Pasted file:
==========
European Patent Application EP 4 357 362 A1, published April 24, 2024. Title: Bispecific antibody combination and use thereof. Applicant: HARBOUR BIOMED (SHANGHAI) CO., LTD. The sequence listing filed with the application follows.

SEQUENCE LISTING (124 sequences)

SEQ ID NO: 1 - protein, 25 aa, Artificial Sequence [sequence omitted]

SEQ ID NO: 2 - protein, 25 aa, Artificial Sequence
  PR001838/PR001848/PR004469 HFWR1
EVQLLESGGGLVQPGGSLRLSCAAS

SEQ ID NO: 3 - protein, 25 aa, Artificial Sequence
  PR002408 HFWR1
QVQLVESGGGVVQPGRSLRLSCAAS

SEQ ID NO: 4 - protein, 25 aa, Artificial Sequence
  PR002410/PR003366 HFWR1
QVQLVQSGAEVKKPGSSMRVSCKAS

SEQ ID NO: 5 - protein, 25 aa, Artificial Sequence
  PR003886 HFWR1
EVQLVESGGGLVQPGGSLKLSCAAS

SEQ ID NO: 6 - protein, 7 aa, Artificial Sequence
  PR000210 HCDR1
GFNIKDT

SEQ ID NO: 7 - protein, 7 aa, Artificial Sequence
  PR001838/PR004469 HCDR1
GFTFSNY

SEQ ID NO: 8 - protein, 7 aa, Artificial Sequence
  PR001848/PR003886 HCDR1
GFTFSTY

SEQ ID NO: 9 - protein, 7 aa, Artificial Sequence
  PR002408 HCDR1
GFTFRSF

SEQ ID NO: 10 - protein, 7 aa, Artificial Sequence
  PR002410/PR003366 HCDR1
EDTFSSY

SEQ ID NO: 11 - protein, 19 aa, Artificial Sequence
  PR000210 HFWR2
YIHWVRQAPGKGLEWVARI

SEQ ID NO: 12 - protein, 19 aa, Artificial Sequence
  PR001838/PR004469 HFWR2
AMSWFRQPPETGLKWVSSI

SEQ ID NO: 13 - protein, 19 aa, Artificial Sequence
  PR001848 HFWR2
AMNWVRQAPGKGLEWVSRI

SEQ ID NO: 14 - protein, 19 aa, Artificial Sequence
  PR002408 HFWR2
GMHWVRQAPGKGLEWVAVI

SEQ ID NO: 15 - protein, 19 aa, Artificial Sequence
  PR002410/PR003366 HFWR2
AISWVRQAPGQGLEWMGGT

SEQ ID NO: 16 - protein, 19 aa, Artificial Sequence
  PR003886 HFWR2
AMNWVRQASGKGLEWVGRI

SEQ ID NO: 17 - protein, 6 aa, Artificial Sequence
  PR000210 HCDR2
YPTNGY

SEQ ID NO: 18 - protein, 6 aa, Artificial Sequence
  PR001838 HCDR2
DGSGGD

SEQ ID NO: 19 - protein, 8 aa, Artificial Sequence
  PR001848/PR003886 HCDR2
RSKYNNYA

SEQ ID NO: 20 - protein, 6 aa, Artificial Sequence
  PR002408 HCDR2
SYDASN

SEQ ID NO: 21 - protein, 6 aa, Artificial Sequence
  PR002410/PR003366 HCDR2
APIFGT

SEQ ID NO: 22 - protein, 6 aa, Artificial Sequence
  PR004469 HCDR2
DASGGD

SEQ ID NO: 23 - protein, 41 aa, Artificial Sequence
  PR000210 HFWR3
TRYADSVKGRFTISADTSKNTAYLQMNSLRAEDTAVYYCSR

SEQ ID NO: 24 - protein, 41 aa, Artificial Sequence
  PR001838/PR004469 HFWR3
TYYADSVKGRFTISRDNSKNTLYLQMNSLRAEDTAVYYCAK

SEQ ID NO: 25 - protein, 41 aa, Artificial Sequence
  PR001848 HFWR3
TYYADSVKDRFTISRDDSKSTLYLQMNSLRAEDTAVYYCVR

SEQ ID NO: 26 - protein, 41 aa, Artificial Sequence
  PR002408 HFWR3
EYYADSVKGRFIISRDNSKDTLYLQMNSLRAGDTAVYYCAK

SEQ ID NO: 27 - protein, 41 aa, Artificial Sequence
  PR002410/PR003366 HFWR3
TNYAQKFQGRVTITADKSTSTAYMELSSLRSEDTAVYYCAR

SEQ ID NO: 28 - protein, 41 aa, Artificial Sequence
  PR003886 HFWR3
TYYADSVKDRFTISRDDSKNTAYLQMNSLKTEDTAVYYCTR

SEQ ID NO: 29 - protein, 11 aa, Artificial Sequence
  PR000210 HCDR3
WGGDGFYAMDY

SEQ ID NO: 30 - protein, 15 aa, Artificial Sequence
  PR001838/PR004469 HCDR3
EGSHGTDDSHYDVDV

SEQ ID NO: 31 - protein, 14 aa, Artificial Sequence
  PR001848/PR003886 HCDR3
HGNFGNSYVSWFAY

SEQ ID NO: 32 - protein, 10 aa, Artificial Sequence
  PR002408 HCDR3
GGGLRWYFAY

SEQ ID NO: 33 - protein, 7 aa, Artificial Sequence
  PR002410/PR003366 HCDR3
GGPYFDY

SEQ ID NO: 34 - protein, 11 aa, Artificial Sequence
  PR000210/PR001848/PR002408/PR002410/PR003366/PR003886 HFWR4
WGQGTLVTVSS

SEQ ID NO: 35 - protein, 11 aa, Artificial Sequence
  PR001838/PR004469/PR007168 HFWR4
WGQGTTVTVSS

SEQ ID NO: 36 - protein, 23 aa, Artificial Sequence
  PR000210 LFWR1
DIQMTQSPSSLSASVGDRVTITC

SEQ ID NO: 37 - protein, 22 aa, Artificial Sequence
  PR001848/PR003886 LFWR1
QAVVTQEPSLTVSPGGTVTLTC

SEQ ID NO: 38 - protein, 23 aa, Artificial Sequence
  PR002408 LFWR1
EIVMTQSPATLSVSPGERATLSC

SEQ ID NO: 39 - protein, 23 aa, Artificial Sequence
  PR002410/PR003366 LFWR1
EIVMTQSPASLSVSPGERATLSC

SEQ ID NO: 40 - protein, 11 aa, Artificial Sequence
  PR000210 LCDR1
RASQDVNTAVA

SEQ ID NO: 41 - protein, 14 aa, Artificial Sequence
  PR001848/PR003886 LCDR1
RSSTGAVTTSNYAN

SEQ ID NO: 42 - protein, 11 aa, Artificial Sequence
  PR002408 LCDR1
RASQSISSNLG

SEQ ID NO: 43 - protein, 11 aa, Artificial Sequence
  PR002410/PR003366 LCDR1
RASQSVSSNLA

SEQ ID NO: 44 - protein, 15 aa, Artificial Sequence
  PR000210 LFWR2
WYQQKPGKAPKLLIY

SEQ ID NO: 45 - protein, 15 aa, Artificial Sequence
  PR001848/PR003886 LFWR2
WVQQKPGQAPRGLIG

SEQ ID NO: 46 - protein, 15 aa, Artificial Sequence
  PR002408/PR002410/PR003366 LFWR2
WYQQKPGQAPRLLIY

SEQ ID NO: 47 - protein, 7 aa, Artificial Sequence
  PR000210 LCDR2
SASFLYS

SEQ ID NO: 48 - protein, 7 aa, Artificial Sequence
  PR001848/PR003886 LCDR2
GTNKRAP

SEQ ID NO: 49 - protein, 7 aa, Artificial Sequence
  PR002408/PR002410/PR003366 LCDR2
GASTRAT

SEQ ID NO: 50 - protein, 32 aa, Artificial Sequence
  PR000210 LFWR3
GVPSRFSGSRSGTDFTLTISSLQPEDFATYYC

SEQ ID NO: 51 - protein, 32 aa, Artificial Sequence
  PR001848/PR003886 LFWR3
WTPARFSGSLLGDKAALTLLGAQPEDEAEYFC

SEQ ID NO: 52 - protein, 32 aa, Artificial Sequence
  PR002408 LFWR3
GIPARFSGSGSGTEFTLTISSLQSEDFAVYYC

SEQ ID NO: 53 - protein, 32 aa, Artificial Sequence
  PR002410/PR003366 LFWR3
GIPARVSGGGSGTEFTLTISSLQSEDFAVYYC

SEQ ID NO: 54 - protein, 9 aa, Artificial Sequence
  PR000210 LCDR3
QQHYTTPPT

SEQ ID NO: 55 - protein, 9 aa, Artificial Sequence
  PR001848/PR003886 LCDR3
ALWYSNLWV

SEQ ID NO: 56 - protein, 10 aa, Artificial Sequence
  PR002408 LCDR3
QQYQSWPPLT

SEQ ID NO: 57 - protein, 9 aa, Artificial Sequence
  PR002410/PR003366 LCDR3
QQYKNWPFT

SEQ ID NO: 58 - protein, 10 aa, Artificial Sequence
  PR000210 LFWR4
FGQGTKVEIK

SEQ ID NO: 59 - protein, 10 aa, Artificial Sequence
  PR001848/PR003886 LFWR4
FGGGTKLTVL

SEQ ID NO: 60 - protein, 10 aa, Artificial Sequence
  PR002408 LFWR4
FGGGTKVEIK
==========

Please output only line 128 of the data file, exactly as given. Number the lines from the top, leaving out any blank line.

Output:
  PR002410/PR003366 LCDR1